The training of the sword will give you physical and mental agility in daily life. Physical agility is not merely doing a physical task elegantly, and then hesitating to complete the intended process. For example, it is not merely finishing your cup of tea and saying good-bye to your friend, but stopping at his door and continuing to chat, then stopping at his gate and again stopping at your parked car. It means elegantly completing the whole process of leaving, including finishing your cup of tea, saying good-bye, walking past his door and gate, and driving off in your car, with your friend smiling and feeling happy about your visit.

Often, many people lack mental agility in their daily life. When they are asked a question, their mind becomes stuck, or they start thinking of other things, or thinking of the questions instead of answering it. Our training in Shaolin Wahnam gives us mental agility, and the training of the sword enhances it. We are trained to do the right thing spontaneously and elegantly.

In swordsmanship, when a horizontal sweep of a Guan Dao is coming at you on your left, you don’t think, “What am I going to do?” or “Which pattern from my sword set should I use?” or “Why is he swing his Guan Dao at me?”. You just do the right thing spontaneously and elegantly, which is moving swiftly to your right and ounter-strike. Usually you are not even aware of the mental process going on.

The mental process is as follows. You perceive the situation. Your mind directs energy flow to the respective parts of your body to enable you to move to your right and counter-strike. You can do so effortlessly because you have been well trained. Many other people will be stuck. The training of the sword enhances this training of mental and physical agility.

Similarly, when someone asks you a question, like “Where did you buy your beautiful kungfu suit?”, you do the right thing, which is answering the question, like “I bought it at Sam’s Batik Shop in Penang.” Many other people may start thinking, “Is my kungfu suit beautiful?”, “Why does he ask the question?”, “Is he wearing a kungfu suit?”, “What did I do in Penang?”, or their mind may go mentally blank.

You can do so effortlessly because you have been well trained to do the right thing. Usually you may not even be aware of the mental process going on. The mental process is as follows. You perceive the question and answer it.

The training of the spear will enable you to be proficient in the thrust. Transferred to daily life, it means accomplishing your aim or objective in a simple, direct and effective manner. This invaluable skill is lacking in many people. If you look back at your own life before you learned from Shaolin Wahnam, you may also find you lacked this skill before.

For example, why do sick people see a doctor? They want to be cured of their illness. But these people forget that their doctors have explicitly said that their illness cannot be cured. Their effort, therefore, is not effective.

Suppose a person wants to buy a particular product. He reads about the product. He asks his friends who have used the product about their experiences. He checks the internet to find out various prices different sources offer to sell the product. His action is, therefore, not direct. A direct action is to go to a shop that sells the product, and buys it (the product, not the shop).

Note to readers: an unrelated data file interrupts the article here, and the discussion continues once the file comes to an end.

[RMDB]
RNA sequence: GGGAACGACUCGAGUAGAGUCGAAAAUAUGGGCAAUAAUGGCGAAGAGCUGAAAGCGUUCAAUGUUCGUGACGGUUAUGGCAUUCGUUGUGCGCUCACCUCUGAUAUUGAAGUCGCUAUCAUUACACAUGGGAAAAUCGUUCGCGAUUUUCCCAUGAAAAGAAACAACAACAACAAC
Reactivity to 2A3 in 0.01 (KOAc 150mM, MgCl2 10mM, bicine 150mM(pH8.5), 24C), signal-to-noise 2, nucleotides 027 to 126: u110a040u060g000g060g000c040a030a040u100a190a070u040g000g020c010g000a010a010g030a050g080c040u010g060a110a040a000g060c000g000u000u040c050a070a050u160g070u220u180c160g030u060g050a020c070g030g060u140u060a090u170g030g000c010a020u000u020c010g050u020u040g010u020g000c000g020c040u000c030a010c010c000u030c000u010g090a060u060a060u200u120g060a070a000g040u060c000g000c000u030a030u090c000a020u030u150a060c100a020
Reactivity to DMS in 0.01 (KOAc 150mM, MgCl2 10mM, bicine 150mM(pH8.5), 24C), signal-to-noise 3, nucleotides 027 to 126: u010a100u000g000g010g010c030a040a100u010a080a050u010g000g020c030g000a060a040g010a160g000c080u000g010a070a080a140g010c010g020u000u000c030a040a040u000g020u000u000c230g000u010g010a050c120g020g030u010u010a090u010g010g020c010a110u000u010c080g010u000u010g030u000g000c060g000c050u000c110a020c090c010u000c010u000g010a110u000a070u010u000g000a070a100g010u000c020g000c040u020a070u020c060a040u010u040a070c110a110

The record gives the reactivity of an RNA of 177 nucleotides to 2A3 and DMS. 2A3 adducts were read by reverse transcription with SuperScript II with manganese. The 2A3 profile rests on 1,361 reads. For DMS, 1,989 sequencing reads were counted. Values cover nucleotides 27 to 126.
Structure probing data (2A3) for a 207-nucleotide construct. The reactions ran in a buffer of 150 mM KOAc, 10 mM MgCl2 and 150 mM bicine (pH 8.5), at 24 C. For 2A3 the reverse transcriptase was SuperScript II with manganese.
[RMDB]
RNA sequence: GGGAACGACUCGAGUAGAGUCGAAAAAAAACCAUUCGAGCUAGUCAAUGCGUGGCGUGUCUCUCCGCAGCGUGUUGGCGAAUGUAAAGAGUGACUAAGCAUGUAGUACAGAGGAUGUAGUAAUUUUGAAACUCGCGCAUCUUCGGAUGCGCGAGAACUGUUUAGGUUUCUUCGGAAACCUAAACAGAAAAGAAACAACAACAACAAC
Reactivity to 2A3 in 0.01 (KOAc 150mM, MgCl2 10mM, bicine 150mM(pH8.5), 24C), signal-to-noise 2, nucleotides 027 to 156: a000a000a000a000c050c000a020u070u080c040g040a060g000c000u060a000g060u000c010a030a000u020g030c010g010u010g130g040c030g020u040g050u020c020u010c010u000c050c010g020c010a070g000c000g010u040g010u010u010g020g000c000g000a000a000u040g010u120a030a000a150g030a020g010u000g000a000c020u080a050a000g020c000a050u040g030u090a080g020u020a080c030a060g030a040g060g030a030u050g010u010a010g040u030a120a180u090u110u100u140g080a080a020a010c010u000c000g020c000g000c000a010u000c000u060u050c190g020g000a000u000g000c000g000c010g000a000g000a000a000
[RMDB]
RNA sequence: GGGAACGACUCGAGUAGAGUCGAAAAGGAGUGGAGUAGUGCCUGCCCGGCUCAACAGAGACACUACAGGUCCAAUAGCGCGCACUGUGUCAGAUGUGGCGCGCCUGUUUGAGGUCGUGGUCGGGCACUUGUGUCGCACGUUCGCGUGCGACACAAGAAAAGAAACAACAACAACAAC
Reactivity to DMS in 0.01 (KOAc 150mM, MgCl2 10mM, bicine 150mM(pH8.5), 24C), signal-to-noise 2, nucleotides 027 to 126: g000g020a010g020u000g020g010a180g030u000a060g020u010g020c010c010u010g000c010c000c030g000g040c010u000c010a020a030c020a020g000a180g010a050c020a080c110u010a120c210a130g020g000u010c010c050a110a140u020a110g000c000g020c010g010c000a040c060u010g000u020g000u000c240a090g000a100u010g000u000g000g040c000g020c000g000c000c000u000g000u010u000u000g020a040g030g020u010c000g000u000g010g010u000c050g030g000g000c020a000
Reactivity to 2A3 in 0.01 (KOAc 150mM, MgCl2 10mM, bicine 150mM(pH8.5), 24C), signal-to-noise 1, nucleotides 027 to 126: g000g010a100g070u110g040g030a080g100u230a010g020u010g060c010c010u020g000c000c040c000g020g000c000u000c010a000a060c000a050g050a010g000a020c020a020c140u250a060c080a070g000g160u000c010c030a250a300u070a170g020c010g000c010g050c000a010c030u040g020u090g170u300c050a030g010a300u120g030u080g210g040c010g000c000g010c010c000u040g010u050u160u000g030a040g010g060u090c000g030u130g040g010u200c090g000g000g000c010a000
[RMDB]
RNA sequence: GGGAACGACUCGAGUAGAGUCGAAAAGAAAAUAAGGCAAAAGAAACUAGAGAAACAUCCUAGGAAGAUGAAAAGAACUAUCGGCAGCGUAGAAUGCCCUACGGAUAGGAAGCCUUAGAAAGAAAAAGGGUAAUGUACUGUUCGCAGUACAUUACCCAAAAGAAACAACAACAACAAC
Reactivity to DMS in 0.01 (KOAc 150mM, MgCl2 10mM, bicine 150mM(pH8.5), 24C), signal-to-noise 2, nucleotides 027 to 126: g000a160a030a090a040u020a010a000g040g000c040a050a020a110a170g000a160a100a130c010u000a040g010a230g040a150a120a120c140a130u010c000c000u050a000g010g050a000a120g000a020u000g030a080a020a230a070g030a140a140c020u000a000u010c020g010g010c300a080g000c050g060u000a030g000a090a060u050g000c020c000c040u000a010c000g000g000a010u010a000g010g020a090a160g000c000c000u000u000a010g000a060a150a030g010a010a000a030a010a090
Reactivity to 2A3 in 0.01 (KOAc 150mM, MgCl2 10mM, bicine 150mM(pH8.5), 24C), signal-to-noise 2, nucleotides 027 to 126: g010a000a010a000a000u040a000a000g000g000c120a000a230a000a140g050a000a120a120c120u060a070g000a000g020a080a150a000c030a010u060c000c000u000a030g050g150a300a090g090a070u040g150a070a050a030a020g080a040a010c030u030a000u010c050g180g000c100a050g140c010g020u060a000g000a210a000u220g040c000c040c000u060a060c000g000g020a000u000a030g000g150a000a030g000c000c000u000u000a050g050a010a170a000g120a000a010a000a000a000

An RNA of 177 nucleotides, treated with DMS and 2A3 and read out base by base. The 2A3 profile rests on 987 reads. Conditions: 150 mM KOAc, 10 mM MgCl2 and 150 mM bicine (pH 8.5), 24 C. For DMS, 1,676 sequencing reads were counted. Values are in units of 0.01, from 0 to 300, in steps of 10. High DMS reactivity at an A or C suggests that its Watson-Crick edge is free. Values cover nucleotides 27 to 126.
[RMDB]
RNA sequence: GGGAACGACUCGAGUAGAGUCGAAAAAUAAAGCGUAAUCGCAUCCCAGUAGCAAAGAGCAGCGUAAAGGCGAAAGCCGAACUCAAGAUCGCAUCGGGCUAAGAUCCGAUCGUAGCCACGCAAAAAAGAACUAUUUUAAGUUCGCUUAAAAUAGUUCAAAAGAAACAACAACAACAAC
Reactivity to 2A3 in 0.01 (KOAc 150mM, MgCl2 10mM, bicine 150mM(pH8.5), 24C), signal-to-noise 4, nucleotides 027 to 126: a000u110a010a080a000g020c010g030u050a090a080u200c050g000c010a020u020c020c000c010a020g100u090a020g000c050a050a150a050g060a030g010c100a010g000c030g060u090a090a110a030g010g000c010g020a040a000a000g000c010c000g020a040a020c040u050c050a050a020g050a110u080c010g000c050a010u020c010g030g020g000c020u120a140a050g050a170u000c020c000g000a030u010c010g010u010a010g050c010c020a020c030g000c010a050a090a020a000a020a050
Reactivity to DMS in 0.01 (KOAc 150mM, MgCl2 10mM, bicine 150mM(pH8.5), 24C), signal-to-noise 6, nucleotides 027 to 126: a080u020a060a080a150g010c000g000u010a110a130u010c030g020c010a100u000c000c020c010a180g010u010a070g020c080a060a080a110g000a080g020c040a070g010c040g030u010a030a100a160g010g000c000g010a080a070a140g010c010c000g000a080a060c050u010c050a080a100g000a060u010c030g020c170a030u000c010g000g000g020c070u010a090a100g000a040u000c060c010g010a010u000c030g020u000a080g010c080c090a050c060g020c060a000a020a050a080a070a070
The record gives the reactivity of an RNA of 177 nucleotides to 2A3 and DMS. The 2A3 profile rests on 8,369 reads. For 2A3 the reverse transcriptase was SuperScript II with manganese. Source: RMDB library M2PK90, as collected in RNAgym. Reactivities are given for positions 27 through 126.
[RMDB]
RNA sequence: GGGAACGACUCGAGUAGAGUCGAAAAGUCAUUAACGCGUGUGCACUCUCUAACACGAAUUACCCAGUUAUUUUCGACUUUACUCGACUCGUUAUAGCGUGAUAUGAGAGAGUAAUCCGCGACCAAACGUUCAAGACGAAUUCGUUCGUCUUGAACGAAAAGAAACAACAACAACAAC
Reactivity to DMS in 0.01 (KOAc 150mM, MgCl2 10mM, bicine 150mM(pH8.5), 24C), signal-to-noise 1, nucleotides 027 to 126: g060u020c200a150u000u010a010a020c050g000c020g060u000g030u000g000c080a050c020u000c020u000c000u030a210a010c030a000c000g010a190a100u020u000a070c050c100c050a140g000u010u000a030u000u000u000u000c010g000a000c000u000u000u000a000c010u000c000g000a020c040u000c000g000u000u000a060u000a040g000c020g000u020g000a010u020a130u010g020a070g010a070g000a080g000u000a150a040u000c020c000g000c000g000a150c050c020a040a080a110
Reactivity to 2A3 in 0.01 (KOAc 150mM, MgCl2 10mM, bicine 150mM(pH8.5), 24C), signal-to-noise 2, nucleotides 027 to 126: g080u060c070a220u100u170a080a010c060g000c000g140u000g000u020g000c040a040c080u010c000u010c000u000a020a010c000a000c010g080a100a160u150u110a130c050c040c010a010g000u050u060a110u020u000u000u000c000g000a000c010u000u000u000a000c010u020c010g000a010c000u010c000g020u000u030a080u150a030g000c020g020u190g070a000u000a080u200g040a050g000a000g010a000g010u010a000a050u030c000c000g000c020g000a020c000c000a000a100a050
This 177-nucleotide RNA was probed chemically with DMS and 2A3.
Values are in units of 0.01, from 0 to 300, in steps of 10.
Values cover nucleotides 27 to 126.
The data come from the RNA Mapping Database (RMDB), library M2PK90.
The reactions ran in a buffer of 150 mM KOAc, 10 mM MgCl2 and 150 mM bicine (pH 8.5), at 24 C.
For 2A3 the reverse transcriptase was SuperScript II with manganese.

Please note that his purpose is to buy the product. If his purpose were to know more about the product, to know his friends’ experiences of the product, or the lowest price available for the product, then action would be different.

If you want to buy a dress for your girlfriend and want to know the color she likes best, you ask her, “What color do you like best for a dress?”, you approach is simple. But if you start asking, “Do you like the blue sky?, “Is a red rose more beautiful than a yellow one?”, or “Jessie likes purple, how about you?”, your approach is round-about. Again, please note that the objective here is to find out the color you girlfriend likes. If your objective were to create a right atmosphere before asking your girlfriend her favored color, the approach would be different.

Guan Dao training will also enhance the application of weight, which can be transferred to daily life. If you are a chi kung healer and a cancer patient complains that your healing fee of 30,000 euros is exorbitant as other chi kung healers are charging only 50 euros per session, and you argue with him, you do not apply your advantage of weight.

Applying the advantage of weight, which will bring benefits to both the patient and you is as follows. Tell him that he has a choice. He can choose to see other healers who charge much less, and even presuming that he won’t die, he won’t recover from cancer. Here, he is guaranteed to recover. If he does not recover within a year, you will pay him back his 30,000 euros. Certainly his life is worth more than 30,000 euros. Tell him to make a choice and don’t waste your time. You would rather spend your time with cancer patients who value their lives and want to recover.

Editorial Note: Grandmaster Wong has increased the number of weapons to be taught at the course from 5 to 8.

The following 8 weapons will be taught:

  1. Flowing Water Staff.
  2. Plum Flower Sabre.
  3. Traveling Dragon Sword.
  4. Thirteen-Technique Spear.
  5. Crescent-Moon Big Knife.
  6. Crescent-Moon Spear.
  7. Taming-Tiger Big Trident.
  8. Three-Sectional Soft Whip.
Course participants have to be familarized with the routines of the weapon sets, except the soft-whip, before attending the course. Videos and pictures showing the weapon sets will be provided soon.

kungfu weapons

The big trident is one of our two logo weapons, the other being the soft-ship.

This answer is taken from Special Weapon Course: 10 Questions to Grandmaster wong of the Shaolin Wahnam Institute Discussion Forum.